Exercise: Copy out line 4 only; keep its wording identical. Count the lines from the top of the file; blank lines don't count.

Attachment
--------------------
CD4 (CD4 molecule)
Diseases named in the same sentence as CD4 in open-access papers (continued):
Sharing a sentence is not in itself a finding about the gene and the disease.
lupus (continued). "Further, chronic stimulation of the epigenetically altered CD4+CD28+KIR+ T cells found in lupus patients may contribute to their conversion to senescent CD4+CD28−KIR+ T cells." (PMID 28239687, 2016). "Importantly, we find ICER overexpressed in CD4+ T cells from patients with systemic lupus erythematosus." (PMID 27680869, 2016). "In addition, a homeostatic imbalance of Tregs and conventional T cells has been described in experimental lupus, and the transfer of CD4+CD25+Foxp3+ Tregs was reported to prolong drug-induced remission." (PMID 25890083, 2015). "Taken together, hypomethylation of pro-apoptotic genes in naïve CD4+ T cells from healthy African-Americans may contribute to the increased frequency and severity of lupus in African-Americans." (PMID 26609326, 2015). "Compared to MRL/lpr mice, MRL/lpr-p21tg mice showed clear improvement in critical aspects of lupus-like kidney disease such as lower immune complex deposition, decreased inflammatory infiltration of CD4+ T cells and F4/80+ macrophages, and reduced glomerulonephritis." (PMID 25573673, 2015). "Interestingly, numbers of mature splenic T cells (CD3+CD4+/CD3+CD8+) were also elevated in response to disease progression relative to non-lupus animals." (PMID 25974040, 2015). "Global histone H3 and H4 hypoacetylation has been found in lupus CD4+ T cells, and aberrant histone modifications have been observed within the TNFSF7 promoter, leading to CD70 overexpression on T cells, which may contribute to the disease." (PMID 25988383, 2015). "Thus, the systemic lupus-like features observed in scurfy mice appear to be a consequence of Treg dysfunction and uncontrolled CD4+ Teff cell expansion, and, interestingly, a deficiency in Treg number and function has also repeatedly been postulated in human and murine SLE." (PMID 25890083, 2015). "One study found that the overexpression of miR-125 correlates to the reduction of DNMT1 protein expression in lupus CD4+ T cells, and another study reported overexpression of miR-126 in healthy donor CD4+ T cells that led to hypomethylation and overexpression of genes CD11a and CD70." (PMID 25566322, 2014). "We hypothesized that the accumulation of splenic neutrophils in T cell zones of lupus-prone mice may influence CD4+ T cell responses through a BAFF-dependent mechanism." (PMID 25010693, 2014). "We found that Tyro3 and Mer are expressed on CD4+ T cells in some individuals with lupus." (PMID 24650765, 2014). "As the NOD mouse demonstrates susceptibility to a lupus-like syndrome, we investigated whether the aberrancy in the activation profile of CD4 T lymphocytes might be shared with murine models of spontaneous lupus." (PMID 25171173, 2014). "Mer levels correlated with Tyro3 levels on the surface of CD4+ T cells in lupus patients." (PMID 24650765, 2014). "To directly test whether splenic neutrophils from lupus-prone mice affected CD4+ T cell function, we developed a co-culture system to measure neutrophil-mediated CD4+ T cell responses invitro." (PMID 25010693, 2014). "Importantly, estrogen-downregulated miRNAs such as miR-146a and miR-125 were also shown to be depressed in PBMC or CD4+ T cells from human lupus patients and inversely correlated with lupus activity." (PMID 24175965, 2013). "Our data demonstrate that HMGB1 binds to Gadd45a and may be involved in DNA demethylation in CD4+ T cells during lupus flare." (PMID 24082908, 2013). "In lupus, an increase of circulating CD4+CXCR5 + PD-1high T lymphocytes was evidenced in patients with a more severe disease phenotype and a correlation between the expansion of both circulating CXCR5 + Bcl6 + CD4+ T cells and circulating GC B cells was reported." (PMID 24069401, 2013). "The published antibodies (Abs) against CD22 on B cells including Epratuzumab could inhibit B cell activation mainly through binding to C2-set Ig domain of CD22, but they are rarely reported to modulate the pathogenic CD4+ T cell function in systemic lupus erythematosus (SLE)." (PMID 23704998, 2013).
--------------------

lupus (continued). "Further, chronic stimulation of the epigenetically altered CD4+CD28+KIR+ T cells found in lupus patients may contribute to their conversion to senescent CD4+CD28−KIR+ T cells." (PMID 28239687, 2016). "Importantly, we find ICER overexpressed in CD4+ T cells from patients with systemic lupus erythematosus." (PMID 27680869, 2016). "In addition, a homeostatic imbalance of Tregs and conventional T cells has been described in experimental lupus, and the transfer of CD4+CD25+Foxp3+ Tregs was reported to prolong drug-induced remission." (PMID 25890083, 2015). "Taken together, hypomethylation of pro-apoptotic genes in naïve CD4+ T cells from healthy African-Americans may contribute to the increased frequency and severity of lupus in African-Americans." (PMID 26609326, 2015). "Compared to MRL/lpr mice, MRL/lpr-p21tg mice showed clear improvement in critical aspects of lupus-like kidney disease such as lower immune complex deposition, decreased inflammatory infiltration of CD4+ T cells and F4/80+ macrophages, and reduced glomerulonephritis." (PMID 25573673, 2015). "Interestingly, numbers of mature splenic T cells (CD3+CD4+/CD3+CD8+) were also elevated in response to disease progression relative to non-lupus animals." (PMID 25974040, 2015). "Global histone H3 and H4 hypoacetylation has been found in lupus CD4+ T cells, and aberrant histone modifications have been observed within the TNFSF7 promoter, leading to CD70 overexpression on T cells, which may contribute to the disease." (PMID 25988383, 2015). "Thus, the systemic lupus-like features observed in scurfy mice appear to be a consequence of Treg dysfunction and uncontrolled CD4+ Teff cell expansion, and, interestingly, a deficiency in Treg number and function has also repeatedly been postulated in human and murine SLE." (PMID 25890083, 2015). "One study found that the overexpression of miR-125 correlates to the reduction of DNMT1 protein expression in lupus CD4+ T cells, and another study reported overexpression of miR-126 in healthy donor CD4+ T cells that led to hypomethylation and overexpression of genes CD11a and CD70." (PMID 25566322, 2014). "We hypothesized that the accumulation of splenic neutrophils in T cell zones of lupus-prone mice may influence CD4+ T cell responses through a BAFF-dependent mechanism." (PMID 25010693, 2014). "We found that Tyro3 and Mer are expressed on CD4+ T cells in some individuals with lupus." (PMID 24650765, 2014). "As the NOD mouse demonstrates susceptibility to a lupus-like syndrome, we investigated whether the aberrancy in the activation profile of CD4 T lymphocytes might be shared with murine models of spontaneous lupus." (PMID 25171173, 2014). "Mer levels correlated with Tyro3 levels on the surface of CD4+ T cells in lupus patients." (PMID 24650765, 2014). "To directly test whether splenic neutrophils from lupus-prone mice affected CD4+ T cell function, we developed a co-culture system to measure neutrophil-mediated CD4+ T cell responses invitro." (PMID 25010693, 2014). "Importantly, estrogen-downregulated miRNAs such as miR-146a and miR-125 were also shown to be depressed in PBMC or CD4+ T cells from human lupus patients and inversely correlated with lupus activity." (PMID 24175965, 2013). "Our data demonstrate that HMGB1 binds to Gadd45a and may be involved in DNA demethylation in CD4+ T cells during lupus flare." (PMID 24082908, 2013). "In lupus, an increase of circulating CD4+CXCR5 + PD-1high T lymphocytes was evidenced in patients with a more severe disease phenotype and a correlation between the expansion of both circulating CXCR5 + Bcl6 + CD4+ T cells and circulating GC B cells was reported." (PMID 24069401, 2013). "The published antibodies (Abs) against CD22 on B cells including Epratuzumab could inhibit B cell activation mainly through binding to C2-set Ig domain of CD22, but they are rarely reported to modulate the pathogenic CD4+ T cell function in systemic lupus erythematosus (SLE)." (PMID 23704998, 2013).